It looks like my options to go on a mission to Mars have expanded. But to take full advantage of this latest opportunity, I’m going to have to convince my wife.
In January, I made public my desire to try to qualify to be a Mars colonist. A group based in The Netherlands called Mars One is looking for pioneers.
I think I made a pretty good case for myself. You can read about it here but the Cliff’s Notes version is this: I live so far away from my job in Washington, D.C. that my co-workers already think I’m from Mars. Plus, I actually saw the Mars flop “John Carter” in the theater and liked it, despite the critics.
Now, space tourist and financier Dennis Tito, the man who paid the Russians $20-million to let him tag along on a trip to the International Space Station back in 2001, is looking for a couple of explorers for his Inspiration Mars mission.
He revealed a tight schedule in a press conference last week.
A blast off date is set for January, 2018.
It’s a hard date having to do with planetary alignment. Otherwise, the group says it will have to wait 15 years for the planets to give the mission another window of opportunity.
Besides, Tito says he doesn’t want to wait until the mid-2030s for a possible NASA mission. He says it’s about inspiring kids, the next generation to reach for the heavens.
Tito’s plans aren’t as ambitious as attempting to plant a permanent human outpost on Mars, but anything having to do with the Red Planet is ambitious enough.
He’s looking for a man and a woman, preferably a middle-aged married couple, to blast off on a 501-day, 140-million mile journey. And, while Mars One says its colonists won’t be coming back, Tito says his mission will return to Earth after orbiting the Red Planet. The couple chosen to go will never set foot on Mars, but at least they’ll get closer than any other human has ever gotten as they whiz by and then use the planet’s gravity to slingshot back home.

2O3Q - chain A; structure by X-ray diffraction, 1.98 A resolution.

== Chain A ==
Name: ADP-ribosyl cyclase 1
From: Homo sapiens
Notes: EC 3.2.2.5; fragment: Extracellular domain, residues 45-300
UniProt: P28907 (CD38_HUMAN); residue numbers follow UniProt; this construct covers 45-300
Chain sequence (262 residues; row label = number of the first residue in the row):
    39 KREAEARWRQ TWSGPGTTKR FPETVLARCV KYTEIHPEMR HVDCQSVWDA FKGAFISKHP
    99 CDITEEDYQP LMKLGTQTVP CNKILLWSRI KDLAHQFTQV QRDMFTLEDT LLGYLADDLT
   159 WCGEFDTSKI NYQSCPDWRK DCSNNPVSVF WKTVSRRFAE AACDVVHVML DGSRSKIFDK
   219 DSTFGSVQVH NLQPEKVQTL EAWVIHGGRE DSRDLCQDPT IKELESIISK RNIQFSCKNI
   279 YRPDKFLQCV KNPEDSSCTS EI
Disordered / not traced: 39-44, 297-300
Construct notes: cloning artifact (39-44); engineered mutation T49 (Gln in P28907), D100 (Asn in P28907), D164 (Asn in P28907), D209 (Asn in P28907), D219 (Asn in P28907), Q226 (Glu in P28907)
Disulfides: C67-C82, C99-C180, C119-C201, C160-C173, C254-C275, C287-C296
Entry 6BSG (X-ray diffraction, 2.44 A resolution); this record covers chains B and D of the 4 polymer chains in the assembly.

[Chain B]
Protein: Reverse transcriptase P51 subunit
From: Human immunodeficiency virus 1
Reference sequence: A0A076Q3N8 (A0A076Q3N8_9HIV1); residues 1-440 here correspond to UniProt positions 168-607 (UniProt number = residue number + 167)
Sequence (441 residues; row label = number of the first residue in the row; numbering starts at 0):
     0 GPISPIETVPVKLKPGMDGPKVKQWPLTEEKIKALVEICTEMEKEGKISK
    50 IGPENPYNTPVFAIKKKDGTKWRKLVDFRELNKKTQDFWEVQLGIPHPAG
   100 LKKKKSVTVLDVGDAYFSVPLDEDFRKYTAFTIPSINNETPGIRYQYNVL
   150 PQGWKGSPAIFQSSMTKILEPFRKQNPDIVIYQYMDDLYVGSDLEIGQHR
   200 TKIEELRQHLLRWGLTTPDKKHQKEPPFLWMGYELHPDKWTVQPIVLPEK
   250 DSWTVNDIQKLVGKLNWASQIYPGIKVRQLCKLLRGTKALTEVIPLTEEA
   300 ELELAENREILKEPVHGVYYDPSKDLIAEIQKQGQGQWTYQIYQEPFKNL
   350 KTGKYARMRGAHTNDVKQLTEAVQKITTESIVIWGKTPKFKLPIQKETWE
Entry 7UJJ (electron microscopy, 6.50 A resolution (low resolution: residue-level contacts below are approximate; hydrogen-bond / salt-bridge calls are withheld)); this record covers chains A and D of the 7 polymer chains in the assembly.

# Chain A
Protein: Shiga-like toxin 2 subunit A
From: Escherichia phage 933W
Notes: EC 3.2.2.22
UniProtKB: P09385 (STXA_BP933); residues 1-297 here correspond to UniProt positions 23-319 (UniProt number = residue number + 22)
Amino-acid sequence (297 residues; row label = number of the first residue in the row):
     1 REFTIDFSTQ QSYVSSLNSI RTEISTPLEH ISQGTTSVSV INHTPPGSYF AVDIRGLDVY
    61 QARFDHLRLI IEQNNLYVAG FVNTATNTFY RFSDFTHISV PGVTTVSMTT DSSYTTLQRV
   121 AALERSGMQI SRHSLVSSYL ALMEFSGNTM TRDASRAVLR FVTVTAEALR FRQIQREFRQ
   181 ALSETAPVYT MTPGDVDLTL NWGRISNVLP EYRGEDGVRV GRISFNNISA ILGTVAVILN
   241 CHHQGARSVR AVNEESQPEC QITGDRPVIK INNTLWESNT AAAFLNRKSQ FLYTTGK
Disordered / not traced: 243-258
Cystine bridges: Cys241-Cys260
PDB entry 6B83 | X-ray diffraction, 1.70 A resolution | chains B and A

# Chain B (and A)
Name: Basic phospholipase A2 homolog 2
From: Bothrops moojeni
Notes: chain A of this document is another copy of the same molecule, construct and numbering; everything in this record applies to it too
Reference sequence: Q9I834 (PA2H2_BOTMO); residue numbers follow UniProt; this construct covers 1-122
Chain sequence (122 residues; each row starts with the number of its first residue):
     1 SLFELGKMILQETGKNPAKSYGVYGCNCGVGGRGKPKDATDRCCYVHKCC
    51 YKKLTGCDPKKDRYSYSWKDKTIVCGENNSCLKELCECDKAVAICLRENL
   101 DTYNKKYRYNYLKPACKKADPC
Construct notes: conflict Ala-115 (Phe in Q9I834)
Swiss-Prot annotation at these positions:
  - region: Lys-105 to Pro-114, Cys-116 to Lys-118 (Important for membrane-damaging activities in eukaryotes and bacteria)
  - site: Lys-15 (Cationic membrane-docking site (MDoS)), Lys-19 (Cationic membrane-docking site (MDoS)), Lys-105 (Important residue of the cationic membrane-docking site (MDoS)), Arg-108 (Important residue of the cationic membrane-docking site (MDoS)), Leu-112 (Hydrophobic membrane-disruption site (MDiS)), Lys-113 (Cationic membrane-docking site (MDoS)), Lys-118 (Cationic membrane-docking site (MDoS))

One of the scientists working with Tito likened it to a “Lewis and Clark mission.”
Tito’s group doesn’t have a spacecraft and he readily acknowledges that he doesn’t yet have the money to finance the trip.
But he’s got five years.
It’ll take me at least that long to persuade my wife that spending well over a year cooped up in the close confines of a small spacecraft with no shower and little to do but dream about a home-cooked meal and a cold beer is a good idea.
If I work hard enough at it, though, I think she can be convinced. After all, she’s already put up with me for more than 20 years. That alone should be enough to prove to Tito’s group that she can cope with no one else to look at for long periods of time.
There is just one thing I can think of that could be a deal-breaker for my wife and that’s dairy. Too much milk makes me a little gassy. The Inspiration Mars spacecraft is going to smell bad enough by the time it gets back.
Other than that, how could she possibly refuse?